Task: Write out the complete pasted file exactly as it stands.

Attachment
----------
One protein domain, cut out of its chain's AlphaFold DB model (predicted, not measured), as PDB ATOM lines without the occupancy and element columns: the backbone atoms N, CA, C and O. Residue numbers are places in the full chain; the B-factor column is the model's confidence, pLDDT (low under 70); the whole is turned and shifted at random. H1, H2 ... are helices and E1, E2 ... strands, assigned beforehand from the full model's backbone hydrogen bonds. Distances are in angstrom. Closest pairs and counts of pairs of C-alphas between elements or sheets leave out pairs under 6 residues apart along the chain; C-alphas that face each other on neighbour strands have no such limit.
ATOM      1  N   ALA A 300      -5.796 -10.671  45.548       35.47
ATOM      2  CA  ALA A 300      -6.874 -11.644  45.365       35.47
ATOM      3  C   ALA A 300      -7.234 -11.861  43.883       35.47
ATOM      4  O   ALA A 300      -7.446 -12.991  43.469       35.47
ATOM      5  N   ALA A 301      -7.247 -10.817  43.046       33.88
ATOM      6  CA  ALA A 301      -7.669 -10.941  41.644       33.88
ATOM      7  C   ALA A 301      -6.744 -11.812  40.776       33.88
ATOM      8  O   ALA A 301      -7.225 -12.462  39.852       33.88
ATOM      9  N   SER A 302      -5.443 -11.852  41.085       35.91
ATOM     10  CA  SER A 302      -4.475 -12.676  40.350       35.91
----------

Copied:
One protein domain, cut out of its chain's AlphaFold DB model (predicted, not measured), as PDB ATOM lines without the occupancy and element columns: the backbone atoms N, CA, C and O. Residue numbers are places in the full chain; the B-factor column is the model's confidence, pLDDT (low under 70); the whole is turned and shifted at random. H1, H2 ... are helices and E1, E2 ... strands, assigned beforehand from the full model's backbone hydrogen bonds. Distances are in angstrom. Closest pairs and counts of pairs of C-alphas between elements or sheets leave out pairs under 6 residues apart along the chain; C-alphas that face each other on neighbour strands have no such limit.
ATOM      1  N   ALA A 300      -5.796 -10.671  45.548       35.47
ATOM      2  CA  ALA A 300      -6.874 -11.644  45.365       35.47
ATOM      3  C   ALA A 300      -7.234 -11.861  43.883       35.47
ATOM      4  O   ALA A 300      -7.446 -12.991  43.469       35.47
ATOM      5  N   ALA A 301      -7.247 -10.817  43.046       33.88
ATOM      6  CA  ALA A 301      -7.669 -10.941  41.644       33.88
ATOM      7  C   ALA A 301      -6.744 -11.812  40.776       33.88
ATOM      8  O   ALA A 301      -7.225 -12.462  39.852       33.88
ATOM      9  N   SER A 302      -5.443 -11.852  41.085       35.91
ATOM     10  CA  SER A 302      -4.475 -12.676  40.350       35.91